The nominative absolute is one of those grammatical structures that you don’t hear a lot about, though you see it and probably use it all the time. I was in my forties before I knew what a nominative absolute was, and I had a Ph.D. in English, so if the nominative absolute is new to you, no worries.
We’ll start with examples, then go to definitions. Each of the following sentences begins with a nominative absolute (in bold):
- All things considered, that wasn’t such a bad riot.
- All things being equal, I like tea better than spoiled milk.
- The foghorn sounding in the distance, we approached the harbor.
As you can see from the above examples, a nominative absolute is made up of a noun with its modifiers. Those modifiers typically (though not always) include a participle or participial phrase. That participle/participial phrase may be either past or present. In things considered, the noun things is modified by the past participle considered. In things being equal, the phrase being equal is a present participial phrase.
A nominative absolute most often sits at the beginning of a sentence, but it can easily be moved to the end, as in
That wasn’t such a bad riot, all things considered.
But not every noun modified by a participle constitutes a nominative absolute. Consider these sentences, which I will call Sentences 4 and 5:
4. My dog, having chewed up my retainer again, looked guilty.
5. My dog having chewed up my retainer again, I made another trip to the orthodontist.
In each of these sentences, the first seven words in bold are the same. But only one of those bold phrases is a nominative absolute. When you discern the difference between these two sentences, you will understand what a nominative absolute is.
The nominative absolute, by definition, has no grammatical connection to any part of the sentence where it lives. The noun at the root of the nominative absolute is not a subject, a direct object, an indirect object, an object of a preposition, or a predicate nominative. The phrase as a whole isn’t adjectival modifying a noun or adverbial modifying a verb, adjective, or adverb. The word absolute is from the Latin, absolutus, which means “set free.” Nominative is another word for noun, so a nominative absolute is a noun phrase that has been set free from its sentence.
So let’s look again at the bold phrases in sentences 4 and 5. Pay particular attention to that noun dog. In one sentence dog is a grammatical free agent, and in one dog serves a crucial grammatical role. Do you see the difference? I’ll wait…
In Sentence 4, dog is the subject of the verb looked. Here’s the diagram, if it helps (and if I diagrammed it correctly!):
There’s dog on the main line of that sentence diagram. It can’t be a nominative absolute. And the participial phrase having chewed up my retainer again attaches to the main line because it modifies the grammatical subject.
Now look at Sentence 5. What’s the subject-verb nexus? I made. Grammatically speaking, the dog and the retainer are completely independent of the main clause. Here’s the diagram:
As you can see, the nominative absolute doesn’t touch the diagram of the main sentence. Where would it go if it did? The noun dog has no relationship to the main verb, either as a subject, object, or complement. It doesn’t modify the subject or the verb or the direct object, or any of the modifiers branching off the main line.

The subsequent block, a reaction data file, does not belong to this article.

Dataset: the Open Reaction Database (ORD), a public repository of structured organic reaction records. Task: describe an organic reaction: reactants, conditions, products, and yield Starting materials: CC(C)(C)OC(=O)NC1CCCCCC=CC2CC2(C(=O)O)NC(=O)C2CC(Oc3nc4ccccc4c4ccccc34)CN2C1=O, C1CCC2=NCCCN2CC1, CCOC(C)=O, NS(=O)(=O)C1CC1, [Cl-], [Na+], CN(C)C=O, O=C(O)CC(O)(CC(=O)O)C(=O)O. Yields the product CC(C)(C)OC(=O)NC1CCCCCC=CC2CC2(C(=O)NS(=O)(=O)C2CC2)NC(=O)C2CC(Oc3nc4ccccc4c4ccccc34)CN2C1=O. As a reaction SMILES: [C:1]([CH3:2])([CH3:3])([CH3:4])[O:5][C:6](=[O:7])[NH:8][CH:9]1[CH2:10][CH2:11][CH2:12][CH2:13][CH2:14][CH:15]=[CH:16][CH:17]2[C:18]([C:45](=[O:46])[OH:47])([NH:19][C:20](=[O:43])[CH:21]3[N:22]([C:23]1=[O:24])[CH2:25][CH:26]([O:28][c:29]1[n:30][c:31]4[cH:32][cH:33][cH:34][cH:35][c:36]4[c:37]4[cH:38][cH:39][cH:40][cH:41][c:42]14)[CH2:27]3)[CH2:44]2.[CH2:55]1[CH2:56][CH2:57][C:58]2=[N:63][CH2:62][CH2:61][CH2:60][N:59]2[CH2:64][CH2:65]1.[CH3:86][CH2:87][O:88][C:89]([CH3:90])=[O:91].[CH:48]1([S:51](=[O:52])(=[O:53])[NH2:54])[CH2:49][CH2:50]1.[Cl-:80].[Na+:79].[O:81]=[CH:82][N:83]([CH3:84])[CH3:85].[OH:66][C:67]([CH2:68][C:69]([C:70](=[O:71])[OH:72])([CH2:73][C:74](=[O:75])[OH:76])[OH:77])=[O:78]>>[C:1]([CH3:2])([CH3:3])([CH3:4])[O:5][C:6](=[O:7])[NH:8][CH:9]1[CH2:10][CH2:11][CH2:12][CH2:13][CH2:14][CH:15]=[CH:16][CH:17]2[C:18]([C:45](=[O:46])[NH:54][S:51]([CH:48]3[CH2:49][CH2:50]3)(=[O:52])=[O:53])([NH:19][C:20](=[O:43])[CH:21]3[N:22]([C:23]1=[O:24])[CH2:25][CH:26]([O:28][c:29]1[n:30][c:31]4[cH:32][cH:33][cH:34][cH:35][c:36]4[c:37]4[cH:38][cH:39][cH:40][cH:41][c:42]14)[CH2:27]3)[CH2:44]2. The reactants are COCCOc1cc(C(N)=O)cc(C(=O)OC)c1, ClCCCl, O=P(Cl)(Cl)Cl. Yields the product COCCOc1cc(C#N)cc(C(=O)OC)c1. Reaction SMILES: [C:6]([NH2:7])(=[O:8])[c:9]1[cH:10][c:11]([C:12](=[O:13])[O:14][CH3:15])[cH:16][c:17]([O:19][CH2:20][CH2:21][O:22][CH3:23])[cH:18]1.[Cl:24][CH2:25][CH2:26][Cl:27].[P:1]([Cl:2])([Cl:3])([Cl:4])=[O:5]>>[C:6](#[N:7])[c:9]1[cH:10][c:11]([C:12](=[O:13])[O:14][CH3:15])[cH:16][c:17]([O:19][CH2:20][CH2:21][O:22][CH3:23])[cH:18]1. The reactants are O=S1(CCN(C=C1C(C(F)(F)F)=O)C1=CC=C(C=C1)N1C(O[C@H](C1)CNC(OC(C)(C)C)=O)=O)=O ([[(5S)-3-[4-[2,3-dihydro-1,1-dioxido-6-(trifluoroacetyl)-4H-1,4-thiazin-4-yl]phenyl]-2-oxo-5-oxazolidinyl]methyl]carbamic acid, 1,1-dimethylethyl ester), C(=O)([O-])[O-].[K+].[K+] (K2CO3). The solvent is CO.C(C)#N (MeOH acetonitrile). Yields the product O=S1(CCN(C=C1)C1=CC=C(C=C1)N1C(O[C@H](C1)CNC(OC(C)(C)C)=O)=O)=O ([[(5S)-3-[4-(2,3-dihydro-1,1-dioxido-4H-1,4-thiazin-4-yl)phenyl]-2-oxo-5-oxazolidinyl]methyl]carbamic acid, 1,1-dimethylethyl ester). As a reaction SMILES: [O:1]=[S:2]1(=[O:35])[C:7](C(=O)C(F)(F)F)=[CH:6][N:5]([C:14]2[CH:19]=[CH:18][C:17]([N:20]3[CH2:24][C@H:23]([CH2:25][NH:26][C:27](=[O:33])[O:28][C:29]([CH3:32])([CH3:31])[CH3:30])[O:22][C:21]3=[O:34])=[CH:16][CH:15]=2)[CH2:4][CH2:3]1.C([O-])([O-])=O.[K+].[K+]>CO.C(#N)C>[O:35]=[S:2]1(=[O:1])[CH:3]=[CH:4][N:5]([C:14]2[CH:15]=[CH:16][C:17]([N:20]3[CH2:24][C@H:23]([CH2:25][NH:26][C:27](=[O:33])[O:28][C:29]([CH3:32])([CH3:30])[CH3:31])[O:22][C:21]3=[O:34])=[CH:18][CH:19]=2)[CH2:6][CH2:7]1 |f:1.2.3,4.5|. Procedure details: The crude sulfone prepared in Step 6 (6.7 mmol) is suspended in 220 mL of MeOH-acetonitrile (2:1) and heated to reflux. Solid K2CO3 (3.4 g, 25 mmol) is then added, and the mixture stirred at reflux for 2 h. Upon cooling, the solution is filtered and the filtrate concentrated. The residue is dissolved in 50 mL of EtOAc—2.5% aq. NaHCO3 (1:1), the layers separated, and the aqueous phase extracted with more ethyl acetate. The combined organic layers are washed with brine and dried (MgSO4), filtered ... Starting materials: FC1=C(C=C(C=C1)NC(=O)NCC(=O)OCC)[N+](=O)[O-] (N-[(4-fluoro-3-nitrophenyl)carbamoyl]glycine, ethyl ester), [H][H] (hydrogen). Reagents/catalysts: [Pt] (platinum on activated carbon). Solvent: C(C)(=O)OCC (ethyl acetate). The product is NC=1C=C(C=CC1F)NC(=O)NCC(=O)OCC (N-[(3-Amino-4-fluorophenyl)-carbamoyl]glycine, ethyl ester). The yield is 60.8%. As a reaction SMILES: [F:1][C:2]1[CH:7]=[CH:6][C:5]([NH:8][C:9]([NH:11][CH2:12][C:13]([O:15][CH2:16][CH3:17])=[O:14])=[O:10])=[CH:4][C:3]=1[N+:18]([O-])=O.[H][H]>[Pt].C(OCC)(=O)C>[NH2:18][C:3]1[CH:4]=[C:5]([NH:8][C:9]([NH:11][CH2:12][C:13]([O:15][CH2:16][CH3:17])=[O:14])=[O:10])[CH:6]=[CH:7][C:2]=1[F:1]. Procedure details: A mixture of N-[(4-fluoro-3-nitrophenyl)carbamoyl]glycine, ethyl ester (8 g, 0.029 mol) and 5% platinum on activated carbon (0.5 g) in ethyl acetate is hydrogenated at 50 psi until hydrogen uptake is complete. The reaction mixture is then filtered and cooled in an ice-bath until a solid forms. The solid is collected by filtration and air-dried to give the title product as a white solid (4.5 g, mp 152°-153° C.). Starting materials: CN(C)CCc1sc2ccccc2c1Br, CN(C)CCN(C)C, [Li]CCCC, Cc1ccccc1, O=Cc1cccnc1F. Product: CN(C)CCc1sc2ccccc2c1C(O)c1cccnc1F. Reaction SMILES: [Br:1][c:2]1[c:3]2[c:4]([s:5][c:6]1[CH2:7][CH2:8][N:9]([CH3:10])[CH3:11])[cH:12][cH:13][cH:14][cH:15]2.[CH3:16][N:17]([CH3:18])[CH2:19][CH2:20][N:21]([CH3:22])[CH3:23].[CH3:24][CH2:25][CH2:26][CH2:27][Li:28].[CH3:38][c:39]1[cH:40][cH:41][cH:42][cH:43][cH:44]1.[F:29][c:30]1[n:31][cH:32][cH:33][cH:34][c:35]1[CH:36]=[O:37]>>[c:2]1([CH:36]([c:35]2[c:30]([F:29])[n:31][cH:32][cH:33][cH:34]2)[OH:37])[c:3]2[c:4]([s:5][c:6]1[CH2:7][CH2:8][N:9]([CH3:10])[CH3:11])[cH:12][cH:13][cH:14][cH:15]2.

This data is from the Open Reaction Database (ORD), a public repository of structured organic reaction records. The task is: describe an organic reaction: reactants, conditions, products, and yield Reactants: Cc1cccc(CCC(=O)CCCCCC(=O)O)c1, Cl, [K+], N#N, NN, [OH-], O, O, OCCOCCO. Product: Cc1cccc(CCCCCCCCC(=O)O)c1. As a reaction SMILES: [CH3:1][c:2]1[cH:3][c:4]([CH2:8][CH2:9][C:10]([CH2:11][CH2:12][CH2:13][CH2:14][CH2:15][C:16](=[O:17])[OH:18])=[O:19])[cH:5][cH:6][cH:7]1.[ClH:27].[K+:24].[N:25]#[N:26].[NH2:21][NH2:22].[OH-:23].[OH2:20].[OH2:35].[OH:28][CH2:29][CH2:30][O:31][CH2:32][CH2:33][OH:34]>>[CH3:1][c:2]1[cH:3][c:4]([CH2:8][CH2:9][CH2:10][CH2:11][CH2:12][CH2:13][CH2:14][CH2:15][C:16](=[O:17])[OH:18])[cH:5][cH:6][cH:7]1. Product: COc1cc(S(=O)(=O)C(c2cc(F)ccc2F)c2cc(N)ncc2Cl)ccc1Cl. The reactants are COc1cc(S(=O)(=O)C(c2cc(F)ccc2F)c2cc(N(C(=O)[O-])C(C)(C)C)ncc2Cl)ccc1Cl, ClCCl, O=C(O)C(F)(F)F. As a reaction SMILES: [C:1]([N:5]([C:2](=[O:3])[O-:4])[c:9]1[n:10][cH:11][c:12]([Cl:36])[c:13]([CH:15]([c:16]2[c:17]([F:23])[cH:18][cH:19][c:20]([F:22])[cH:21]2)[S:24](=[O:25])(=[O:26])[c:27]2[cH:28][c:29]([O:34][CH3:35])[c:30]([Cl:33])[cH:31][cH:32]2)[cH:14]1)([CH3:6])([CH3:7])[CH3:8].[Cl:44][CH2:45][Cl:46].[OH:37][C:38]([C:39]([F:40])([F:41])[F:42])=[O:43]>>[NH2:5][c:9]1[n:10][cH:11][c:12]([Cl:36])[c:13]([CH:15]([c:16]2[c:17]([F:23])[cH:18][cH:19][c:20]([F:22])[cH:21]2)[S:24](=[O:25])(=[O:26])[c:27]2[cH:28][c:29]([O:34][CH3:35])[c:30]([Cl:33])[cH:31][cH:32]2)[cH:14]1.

One quick note before moving on: A nominative absolute can be as long as you want. To wit:
My dog having chewed up my retainer in the dark of night while I slept the sleep of the blessed, completely unaware of the nefarious deeds being committed in the next room, I made another trip to the orthodontist.
I won’t diagram that one, but the main line is the same as in the diagram above—I made another trip to the orthodontist—while the nominative absolute balloons. It’s not a great sentence; it makes the reader wait way too long for the subject-verb nexus. But it’s not incorrect grammatically.
So if the nominative absolute has no grammatical connection to the main sentence, why is it there at all? What sort of connection does it have, if not a grammatical connection? It has a logical connection. It provides explanatory information that adds meaning to the main sentence. It’s not technically adverbial, because you can’t identify a verb, adjective, or adverb that it modifies. But it feels adverbial, in that it comments on the whole action of the sentence.
Here’s an example of a nominative absolute that doesn’t have a logical connection to the main clause:
My grandmother having been born in 1918, I picked up some grocery-store sushi.
In such a sentence, the nominative absolute has no reason to exist.
I warn writers against over-using the nominative absolute. It’s a complex structure, so it sounds very sophisticated. But nominative absolutes tend to become a sort of verbal habit, and that gets wearying for the reader, who doesn’t have as much patience for writerly sophistication as the writer does. By definition, a nominative absolute introduces a disconnect into your sentence. You’re shooting for connection, so always ask yourself if it’s really necessary.
It feels good to be sophisticated. I get that. If you want to seem more sophisticated, consider getting yourself a black turtleneck and a beret rather than subjecting your reader to too nominative absolutes or similarly sophisticated grammatical structures.